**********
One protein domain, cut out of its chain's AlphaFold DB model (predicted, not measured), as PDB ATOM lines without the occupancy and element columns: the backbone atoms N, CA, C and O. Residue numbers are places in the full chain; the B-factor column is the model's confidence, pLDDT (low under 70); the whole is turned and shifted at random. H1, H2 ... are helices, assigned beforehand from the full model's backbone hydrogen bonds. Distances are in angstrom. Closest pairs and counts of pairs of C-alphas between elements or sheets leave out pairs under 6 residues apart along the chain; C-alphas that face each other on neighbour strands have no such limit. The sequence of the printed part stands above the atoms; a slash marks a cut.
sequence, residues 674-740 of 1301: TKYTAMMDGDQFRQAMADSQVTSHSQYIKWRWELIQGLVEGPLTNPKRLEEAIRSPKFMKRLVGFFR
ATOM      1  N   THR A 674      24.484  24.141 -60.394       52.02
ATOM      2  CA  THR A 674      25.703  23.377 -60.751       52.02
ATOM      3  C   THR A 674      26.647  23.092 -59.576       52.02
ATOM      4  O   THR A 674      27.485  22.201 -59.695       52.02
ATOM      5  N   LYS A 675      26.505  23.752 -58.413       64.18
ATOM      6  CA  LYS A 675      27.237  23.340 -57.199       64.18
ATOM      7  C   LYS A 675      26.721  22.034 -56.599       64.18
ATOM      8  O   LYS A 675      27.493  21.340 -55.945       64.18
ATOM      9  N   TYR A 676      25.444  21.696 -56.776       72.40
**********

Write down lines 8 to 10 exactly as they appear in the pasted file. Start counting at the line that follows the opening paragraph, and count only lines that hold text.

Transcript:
ATOM      7  C   LYS A 675      26.721  22.034 -56.599       64.18
ATOM      8  O   LYS A 675      27.493  21.340 -55.945       64.18
ATOM      9  N   TYR A 676      25.444  21.696 -56.776       72.40